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Enron Fraud: Appoint a Special Prosecutor

January 25, 2002

Re Enron: Let's get this straight. Fraud is fraud.

Enron executives have conspired with their auditors to cook the books to wildly inflate profits and stock prices, failed to report illegal transactions, broken multiple rules of the Securities and Exchange Commission and then instituted a cover-up by a massive destruction of files and evidence. The result has been literally billions of dollars of losses to investors and the virtual destruction of employee 401(k)s, while they manipulated their personal stock options and walked away with millions in illegal profits.

Our attorney general, the overly pious John Ashcroft, has excused himself for conflicts of interest, as has the entire federal prosecutor's office in Houston. The administration is staffed by multiple "graduates" of Enron and is tainted by massive campaign contributions, as are large numbers of representatives and senators of both parties. Isn't it time for a special prosecutor?

Malcolm D. Wise

Ontario

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Regarding all the calls I see for a special prosecutor in the Enron case, with its ties to the Bush administration, I can only say this: a special prosecutor for what?

Until someone can make some sort of illegal connection between the two there is nothing but guilt by association.

When a special prosecutor was assigned to the Whitewater matter, at least there was evidence of a shady land deal and inappropriate pressure being put on people by then-Gov. Clinton to make improper loans, for example.

No linkage of this sort has been made between Enron and President Bush.

And until a linkage is made, all these shouts and murmurs for a prosecutor are nothing but shameless partisanship.

Richard Vaczy

Los Angeles

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I came away from "Why Insiders Get Rich and the Little Guy Pays" (Opinion, Jan. 20) ashamed to be a little guy. While we're busy vilifying the fat cats at Enron and other larcenous corporations for sticking it to us, it might be wise for us "littles" to examine our own culpability in the sticking.

Union membership is at historical lows; we allow our representatives to green-light monopolistic mergers, and we continue to elect politicians who ignore or undermine real campaign finance reform.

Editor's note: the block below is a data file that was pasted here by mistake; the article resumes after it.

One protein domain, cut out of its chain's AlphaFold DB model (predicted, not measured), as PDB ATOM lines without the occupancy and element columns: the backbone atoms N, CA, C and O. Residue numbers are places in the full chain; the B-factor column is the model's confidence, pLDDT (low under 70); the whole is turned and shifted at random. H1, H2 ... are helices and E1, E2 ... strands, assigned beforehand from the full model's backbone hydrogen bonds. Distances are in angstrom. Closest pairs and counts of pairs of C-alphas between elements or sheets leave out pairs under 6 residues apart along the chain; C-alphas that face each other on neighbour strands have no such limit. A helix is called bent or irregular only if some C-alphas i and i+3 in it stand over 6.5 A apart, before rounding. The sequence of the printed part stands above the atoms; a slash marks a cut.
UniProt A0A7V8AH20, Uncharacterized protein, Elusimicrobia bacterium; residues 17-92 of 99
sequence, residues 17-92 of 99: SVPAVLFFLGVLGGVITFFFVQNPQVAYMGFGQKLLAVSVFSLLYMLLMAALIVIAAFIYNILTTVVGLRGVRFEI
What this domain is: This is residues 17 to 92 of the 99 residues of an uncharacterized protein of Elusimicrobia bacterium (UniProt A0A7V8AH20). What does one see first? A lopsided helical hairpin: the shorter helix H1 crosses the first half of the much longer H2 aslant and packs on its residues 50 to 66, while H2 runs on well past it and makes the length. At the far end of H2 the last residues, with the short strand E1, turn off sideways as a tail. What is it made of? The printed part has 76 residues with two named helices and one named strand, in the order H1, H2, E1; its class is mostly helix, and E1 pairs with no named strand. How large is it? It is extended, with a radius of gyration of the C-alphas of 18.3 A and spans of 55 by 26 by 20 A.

Until we start protecting ourselves from corporate avarice, we will continue to be perfect "little" victims.

Russell Buchanan

Woodland Hills

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I fail to understand why President Bush and Vice President Dick Cheney are trying to distance themselves from former Enron Chairman Kenneth Lay.

Lay is without question an exemplar of Republican values. Having taken advantage of his position of privilege to maximize his personal wealth, whatever the consequences, this role model of Republican values is at least due a presidential commendation.

Chris Hopkins

Los Angeles

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Is it a coincidence that both Enron and its auditing firm Andersen started massive document shredding operations about the same time? It may be a concerted effort to make sure that all the documents no longer exist. The investigation will be greatly hindered without documents to support the allegations, especially of criminal wrongdoing.

Welcome to the new economy highly touted by this administration.

Wimol Chanjamsri

Rowland Heights

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What slays me is that high-ranking CEOs in large companies quickly learn how to get big money for themselves but in actuality they do not know how to run a profitable business. This includes successful orchestration of deregulation that is also for their further benefit.

Bad management is the bane of our existence.

June Cox

Yucca Valley

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